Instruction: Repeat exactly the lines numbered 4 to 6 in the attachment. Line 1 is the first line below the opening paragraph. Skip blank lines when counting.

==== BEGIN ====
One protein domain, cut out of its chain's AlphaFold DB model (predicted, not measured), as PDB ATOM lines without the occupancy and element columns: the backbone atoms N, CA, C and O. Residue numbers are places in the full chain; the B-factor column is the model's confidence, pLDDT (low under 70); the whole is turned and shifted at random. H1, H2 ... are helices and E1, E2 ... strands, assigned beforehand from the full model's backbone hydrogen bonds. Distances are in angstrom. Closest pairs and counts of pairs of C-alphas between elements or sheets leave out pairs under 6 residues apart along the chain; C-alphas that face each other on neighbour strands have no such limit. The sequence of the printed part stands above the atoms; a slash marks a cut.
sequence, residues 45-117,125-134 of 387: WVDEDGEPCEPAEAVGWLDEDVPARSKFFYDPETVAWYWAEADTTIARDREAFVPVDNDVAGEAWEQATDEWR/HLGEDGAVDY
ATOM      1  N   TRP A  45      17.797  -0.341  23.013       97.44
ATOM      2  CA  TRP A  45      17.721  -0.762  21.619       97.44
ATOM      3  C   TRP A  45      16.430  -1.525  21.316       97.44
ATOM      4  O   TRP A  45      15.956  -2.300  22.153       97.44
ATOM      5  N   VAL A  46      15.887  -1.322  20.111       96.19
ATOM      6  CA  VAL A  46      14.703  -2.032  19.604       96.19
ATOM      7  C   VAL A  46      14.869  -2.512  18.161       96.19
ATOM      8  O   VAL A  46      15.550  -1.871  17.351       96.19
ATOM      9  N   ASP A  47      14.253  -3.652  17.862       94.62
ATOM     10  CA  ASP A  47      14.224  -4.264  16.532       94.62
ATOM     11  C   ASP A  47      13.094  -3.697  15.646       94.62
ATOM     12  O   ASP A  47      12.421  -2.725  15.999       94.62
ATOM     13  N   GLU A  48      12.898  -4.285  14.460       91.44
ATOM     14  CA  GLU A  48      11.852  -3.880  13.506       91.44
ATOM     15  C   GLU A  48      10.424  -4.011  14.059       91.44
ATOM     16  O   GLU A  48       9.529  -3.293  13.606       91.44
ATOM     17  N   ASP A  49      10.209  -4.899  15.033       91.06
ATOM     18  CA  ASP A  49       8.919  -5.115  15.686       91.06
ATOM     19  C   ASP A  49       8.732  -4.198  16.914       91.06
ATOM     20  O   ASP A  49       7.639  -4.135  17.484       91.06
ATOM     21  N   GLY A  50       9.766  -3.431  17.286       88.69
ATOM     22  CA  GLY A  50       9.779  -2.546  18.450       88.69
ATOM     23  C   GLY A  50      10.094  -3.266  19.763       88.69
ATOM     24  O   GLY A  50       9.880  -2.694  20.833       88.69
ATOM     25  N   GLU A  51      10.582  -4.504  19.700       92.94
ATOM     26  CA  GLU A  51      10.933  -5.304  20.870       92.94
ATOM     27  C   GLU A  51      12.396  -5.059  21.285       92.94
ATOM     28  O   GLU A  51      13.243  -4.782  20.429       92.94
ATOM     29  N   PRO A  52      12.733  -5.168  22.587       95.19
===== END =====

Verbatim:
ATOM      3  C   TRP A  45      16.430  -1.525  21.316       97.44
ATOM      4  O   TRP A  45      15.956  -2.300  22.153       97.44
ATOM      5  N   VAL A  46      15.887  -1.322  20.111       96.19